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The History Of European Jazz: The Music, Musicians And Audience in Context

Ian Patterson By

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The History Of European Jazz: The Music, Musicians And Audience In Context
Various authors/Edited by Francesco Martinelli
741 Pages
ISBN: 13 978 1 78179 446 3
Equinox Publishing
2018

It's taken some time, about a century in fact, but finally, thanks chiefly to editor and jazz historian Francesco Martinelli of Siena Jazz, the first comprehensive, pan-European history of jazz sees the light of day. And what stories they are too -complex, colorful and sometimes tinged with tragedy. Though jazz celebrated its centenary in 1917, what this book demonstrates time and again is the longer historical view, whereby the back and forth migrations of people between continents and across national borders over many centuries, and the cultural exchanges and assimilations along the way, have all fed, and continue to feed, into the complex mosaic that is jazz.

There have been excellent jazz histories of individual countries to be sure, and sweeping—and generally less satisfying—historical overviews of European jazz are not uncommon, but for its scope, detail and academic rigour The History of European Jazz: The Music, Musicians and Audiences in Context is simply unprecedented in its ambition. What also sets it apart from most general European jazz histories is the fact that the jazz histories of the forty-odd countries examined herein have been written by experts native to their respective countries, ensuring an authenticity and insight that would be missing from any single author's necessarily narrow overview.

The chapter authors are, without exception, distinguished jazz journalists, authors, promoters, academics and curators. Mladen 'Mike' Mazur, who contributes to the chapters on the states within the ex-Yugoslavia has been promoting jazz since the late 1950s. Krystian Brodacki, the Polish chapter author, has been a jazz journalist since 1968. These are just two examples, but they typify the insider knowledge and unique expertise that characterize the book.

The book chapters are divided into Western Europe (seven countries), Scandinavia (five countries), Central Europe (seven countries), Eastern Europe (three countries), South-West Europe (three countries), The Baltic States (three countries), South-East Europe (ten countries including the autonomous province of Vojvodina) and Europe/Asia (three countries). Each chapter concludes with a bibliography and a rough listening guide, both of which serve as entry points for further digging. Six themed chapters address early African-American entertainers in Europe, Django Reinhardt and jazz manouche, the influence of Jewish music, the avant-garde and the cross-Atlantic dialog, jazz in films, and finally, jazz festivals.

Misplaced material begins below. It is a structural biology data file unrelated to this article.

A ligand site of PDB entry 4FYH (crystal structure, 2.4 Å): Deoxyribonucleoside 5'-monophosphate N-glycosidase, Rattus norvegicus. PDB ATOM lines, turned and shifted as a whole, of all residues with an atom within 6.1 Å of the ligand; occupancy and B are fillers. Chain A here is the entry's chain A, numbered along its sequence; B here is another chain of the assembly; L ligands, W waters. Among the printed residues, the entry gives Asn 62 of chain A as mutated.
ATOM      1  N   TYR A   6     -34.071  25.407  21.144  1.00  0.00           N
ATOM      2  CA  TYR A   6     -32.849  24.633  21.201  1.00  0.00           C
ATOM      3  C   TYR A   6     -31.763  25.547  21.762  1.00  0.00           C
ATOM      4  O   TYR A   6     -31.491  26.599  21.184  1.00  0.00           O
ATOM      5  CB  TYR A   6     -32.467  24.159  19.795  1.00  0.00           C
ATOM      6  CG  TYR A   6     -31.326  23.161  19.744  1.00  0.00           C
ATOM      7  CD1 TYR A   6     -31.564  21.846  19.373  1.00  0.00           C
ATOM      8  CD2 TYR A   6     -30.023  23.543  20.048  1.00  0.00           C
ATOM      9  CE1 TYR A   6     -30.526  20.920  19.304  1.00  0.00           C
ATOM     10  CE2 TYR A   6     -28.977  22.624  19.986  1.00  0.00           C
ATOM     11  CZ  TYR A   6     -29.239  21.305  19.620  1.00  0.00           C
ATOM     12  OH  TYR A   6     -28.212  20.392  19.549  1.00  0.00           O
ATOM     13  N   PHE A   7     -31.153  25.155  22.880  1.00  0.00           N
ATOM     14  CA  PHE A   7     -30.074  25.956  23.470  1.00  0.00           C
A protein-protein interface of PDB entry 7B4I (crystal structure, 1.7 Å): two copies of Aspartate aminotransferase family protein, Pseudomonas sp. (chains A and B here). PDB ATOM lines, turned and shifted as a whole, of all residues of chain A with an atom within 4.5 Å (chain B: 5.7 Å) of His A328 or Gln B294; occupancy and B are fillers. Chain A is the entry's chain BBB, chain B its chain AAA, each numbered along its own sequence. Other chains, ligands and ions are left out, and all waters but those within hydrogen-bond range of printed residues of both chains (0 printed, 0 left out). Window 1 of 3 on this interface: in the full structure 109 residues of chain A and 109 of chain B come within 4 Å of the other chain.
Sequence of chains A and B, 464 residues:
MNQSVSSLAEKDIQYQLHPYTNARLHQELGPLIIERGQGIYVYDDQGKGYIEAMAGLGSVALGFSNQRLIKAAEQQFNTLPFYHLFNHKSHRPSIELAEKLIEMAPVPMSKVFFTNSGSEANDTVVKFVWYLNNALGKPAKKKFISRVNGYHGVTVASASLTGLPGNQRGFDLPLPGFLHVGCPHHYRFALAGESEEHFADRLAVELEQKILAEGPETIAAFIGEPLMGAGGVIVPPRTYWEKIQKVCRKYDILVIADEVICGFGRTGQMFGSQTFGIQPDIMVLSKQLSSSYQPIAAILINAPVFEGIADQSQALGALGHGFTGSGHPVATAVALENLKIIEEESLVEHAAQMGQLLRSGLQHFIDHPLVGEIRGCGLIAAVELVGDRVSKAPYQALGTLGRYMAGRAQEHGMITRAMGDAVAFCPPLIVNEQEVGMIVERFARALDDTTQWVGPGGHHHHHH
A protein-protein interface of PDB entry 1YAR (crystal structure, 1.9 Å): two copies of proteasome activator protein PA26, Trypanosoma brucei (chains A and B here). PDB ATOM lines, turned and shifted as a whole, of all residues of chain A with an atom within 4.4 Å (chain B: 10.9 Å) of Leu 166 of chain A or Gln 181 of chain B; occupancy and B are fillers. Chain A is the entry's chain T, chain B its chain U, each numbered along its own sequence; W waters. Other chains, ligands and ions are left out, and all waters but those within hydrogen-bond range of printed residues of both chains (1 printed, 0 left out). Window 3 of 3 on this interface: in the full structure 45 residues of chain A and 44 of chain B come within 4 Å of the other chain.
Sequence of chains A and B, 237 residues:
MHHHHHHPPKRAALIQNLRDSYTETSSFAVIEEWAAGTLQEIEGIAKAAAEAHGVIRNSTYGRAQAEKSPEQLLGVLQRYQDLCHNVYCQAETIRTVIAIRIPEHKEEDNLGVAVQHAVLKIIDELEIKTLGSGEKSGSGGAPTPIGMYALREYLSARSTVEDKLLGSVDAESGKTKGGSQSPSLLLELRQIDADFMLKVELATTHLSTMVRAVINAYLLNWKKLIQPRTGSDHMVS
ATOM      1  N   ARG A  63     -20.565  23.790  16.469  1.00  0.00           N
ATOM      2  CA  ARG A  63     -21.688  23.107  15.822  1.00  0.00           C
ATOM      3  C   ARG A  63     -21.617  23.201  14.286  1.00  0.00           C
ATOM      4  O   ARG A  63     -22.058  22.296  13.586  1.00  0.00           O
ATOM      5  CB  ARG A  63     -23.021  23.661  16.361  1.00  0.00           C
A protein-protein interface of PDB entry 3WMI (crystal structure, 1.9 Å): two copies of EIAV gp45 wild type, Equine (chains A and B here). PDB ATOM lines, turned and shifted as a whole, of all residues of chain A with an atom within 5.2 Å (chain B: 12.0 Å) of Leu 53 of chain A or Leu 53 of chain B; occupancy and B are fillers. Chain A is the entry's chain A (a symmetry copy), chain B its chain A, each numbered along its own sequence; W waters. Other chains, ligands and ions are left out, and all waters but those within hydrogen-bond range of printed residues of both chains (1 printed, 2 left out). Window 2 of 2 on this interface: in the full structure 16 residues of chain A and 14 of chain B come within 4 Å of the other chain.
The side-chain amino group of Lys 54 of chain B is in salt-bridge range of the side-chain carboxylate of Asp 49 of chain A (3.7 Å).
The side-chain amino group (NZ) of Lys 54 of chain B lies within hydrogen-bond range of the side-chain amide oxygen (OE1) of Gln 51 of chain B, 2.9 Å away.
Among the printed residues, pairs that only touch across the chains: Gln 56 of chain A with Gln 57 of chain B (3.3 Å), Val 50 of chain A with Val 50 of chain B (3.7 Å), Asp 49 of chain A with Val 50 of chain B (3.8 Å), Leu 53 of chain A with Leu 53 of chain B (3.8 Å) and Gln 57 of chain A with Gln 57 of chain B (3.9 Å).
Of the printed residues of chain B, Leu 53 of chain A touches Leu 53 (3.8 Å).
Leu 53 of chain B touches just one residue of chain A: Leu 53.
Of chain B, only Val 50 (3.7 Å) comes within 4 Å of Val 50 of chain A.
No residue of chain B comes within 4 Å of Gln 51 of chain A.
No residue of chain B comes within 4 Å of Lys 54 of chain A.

At seven hundred and forty pages The History of European Jazz... is relatively concise. It seems strange, at first, that any number of historically significant figures, like Swedish pianists Jan Johansson and Esbjorn Svensson, or Polish trumpeter Tomasz Stanko, for example, warrant only a paragraph or two, but limitations of space dictate that the narrative flow does not get bogged down in personalities, and instead highlights significant movements, innovations, recordings and cross-pollinations. Of course, the major figures of each country are duly represented, as are some fascinating, lesser known musicians.

Take for example Aquilino Calzado Gonzalez, a Cuban saxophonist who visited Spain in the 1930s to explore flamenco, anticipating the work of Pedro Iturralde—with Paco De Lucia—some thirty years later. Or Josephine Alexandra Mitchell, an Irish tenor saxophonist who toured Europe in the 1920s with her own ensemble, sharing the stage with Coleman Hawkins and Django Reinhardt. The inclusion of these obscure, though evidently trailblazing musicians underlines one of the book's intended aims as a starting point for further research.

With the centenary of jazz recently computed, it may also seem peculiar that most of the chapter histories conclude at the end of the twentieth century, an acknowledgment that greater perspective is needed to get to grips with the ever-evolving landscape of jazz in the first two decades of the twentieth first century. What is almost certain is that in any similar history written, say, two or three decades hence, female jazz musicians will occupy a meatier narrative role than their peripheral counterparts in this book. As Martinelli explains in a wide-ranging interview related to the book with All About Jazz, the original desire to include a chapter specifically on female jazz musicians was impracticable due to a general lack of archival information.

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